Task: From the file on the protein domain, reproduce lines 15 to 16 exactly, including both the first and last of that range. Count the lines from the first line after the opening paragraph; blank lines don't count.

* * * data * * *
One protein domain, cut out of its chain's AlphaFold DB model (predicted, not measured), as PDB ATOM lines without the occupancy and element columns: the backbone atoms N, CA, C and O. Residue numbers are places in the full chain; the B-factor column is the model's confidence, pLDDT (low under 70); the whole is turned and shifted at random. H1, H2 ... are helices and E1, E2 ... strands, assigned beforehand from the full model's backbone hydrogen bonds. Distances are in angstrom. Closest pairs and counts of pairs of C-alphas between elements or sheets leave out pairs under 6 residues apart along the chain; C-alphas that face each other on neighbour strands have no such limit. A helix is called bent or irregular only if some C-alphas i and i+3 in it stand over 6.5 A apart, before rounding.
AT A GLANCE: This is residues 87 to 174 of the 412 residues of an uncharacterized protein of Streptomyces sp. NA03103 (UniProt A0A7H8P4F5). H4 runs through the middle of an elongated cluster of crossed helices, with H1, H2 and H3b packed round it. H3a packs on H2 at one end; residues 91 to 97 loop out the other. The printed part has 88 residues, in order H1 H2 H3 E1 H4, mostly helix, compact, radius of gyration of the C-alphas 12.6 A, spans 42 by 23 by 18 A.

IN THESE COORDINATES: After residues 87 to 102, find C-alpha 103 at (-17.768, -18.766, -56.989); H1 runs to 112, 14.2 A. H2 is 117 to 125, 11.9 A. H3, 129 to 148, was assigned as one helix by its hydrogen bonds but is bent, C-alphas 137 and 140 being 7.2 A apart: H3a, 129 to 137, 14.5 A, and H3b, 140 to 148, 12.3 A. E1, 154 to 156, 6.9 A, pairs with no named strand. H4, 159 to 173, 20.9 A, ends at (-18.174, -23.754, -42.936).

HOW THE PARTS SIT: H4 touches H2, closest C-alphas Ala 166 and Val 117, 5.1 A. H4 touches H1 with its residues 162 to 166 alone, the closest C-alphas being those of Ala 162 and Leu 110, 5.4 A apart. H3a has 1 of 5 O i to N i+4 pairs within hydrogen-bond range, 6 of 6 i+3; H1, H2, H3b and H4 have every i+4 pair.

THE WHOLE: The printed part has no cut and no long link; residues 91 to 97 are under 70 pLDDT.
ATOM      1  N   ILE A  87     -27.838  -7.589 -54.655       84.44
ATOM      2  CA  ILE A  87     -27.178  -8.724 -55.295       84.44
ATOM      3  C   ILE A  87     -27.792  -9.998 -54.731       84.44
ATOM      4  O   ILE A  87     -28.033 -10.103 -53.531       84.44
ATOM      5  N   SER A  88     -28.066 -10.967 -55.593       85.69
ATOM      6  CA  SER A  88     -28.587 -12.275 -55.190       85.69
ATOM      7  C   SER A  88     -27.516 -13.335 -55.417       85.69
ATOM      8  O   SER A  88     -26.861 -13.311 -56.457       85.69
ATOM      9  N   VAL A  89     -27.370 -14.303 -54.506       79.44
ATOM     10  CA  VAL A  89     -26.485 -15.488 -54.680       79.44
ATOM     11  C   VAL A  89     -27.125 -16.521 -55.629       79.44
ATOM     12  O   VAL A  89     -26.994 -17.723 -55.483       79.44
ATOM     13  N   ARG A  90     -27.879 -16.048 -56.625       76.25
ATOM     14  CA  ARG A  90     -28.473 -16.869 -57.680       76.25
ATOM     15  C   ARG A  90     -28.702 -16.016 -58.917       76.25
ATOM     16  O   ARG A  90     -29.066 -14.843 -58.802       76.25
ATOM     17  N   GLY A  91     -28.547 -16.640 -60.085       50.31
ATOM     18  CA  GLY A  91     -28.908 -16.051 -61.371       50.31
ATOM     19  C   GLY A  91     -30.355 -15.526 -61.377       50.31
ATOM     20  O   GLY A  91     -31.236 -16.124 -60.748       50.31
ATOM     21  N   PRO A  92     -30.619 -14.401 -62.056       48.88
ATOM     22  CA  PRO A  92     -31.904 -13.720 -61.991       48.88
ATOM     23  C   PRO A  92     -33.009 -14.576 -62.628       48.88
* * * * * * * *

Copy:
ATOM     11  C   VAL A  89     -27.125 -16.521 -55.629       79.44
ATOM     12  O   VAL A  89     -26.994 -17.723 -55.483       79.44